The splendor of Chanukah has left our midst. We will kindle no lights tonight. We are left to clean our Chanukios and work off those extra pounds from 8 days of latkes, donuts, and gelt. Nevertheless, the messages of Chanukah are still significantly relevant even as we make our way past this holiday. There are ideas that are tied to Chanukah, both on this website and others, that are not intrinsically unique to the eight days that follow the 25th of Kislev.
Rav Shaul Alter, Rosh Yeshiva of the Jerusalem Sfas Emes Yeshiva and son of the previous Gerrer Rebbe, notes that the light and inspiration of Chanukah is to last throughout the year. He writes that we know there are two prevalent customs when it comes to the location of lighting our menorahs. The first, is to light in a place which will be seen by the masses. In Israel, this usually means lighting outside, while in America, it usually means lighting near a window where the lights are visible to passersby. The second custom is to light in a doorway on the opposite side of the mezuzah, on the left side of an entrance. This ensures that, the mezuzah on one side, and the menorah on the other, one is literally “surrounded” by mitzvos.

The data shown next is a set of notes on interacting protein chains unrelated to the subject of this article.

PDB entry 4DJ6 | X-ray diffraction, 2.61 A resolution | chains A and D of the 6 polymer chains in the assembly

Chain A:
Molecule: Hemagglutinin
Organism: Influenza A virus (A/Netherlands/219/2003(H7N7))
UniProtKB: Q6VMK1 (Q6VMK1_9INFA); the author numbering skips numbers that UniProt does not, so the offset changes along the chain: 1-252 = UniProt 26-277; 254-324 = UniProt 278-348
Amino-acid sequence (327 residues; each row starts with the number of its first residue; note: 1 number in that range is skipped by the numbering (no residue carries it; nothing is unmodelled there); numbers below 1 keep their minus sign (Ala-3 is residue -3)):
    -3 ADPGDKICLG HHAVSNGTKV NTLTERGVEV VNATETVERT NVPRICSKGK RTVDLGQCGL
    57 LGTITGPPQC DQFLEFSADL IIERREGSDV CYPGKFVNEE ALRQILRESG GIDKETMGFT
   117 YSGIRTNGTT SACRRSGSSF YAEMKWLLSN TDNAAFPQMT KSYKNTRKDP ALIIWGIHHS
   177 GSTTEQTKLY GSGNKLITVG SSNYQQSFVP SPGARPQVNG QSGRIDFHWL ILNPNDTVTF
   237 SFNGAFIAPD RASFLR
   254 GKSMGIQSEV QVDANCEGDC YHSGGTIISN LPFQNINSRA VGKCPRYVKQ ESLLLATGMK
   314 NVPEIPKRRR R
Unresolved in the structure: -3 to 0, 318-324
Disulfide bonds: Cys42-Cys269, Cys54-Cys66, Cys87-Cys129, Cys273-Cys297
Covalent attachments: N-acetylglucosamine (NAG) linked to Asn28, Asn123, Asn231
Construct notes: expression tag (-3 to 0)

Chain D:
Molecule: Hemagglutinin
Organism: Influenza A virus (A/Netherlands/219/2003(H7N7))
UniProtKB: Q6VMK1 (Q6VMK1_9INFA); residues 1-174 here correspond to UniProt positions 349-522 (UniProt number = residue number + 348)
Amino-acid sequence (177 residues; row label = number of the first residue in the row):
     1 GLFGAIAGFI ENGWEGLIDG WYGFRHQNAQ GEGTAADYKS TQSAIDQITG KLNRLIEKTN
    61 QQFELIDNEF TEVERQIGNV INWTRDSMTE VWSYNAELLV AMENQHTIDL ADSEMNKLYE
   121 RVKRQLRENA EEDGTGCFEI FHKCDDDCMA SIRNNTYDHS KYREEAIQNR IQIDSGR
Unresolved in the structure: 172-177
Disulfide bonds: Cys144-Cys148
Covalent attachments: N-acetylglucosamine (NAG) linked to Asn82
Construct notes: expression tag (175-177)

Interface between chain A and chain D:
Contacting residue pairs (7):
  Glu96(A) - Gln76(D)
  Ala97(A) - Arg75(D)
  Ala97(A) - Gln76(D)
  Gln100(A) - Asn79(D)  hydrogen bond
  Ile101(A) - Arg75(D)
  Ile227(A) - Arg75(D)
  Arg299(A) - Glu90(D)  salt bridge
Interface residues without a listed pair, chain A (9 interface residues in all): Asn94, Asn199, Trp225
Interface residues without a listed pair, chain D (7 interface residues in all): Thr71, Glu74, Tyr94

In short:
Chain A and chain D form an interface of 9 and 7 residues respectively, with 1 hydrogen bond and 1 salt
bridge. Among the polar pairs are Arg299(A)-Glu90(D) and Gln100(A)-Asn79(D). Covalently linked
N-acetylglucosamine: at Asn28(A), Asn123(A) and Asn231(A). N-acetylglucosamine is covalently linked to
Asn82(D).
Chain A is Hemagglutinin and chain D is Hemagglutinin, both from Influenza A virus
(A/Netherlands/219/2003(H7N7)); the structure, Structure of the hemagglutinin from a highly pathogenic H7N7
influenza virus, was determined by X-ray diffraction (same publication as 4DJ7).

By lighting near the mezuzah, Rav Alter points out, we are almost mimicking the scroll itself. We are commanded to place mezuzos on our doorposts, and they are to remain there for as long as we dwell in that location. Even when we move to a new location, they are to be put up there as well. The mezuzos are kavua, fixed or established. They remain in place day in and day out. This, Rav Alter explains, is how the inspiration from Chanukah should be to us, in our hears. Kavua, established within us for the rest of the year, and for the rest of our lives. We don’t give much day-to-day thought to our mezuzos. They hang on the wall. We see them, but they remain stationary. The inspiration that we gained from Chanukah should carry us through. It must be kavua, affixed within us, until we are recharged and reinspired next year.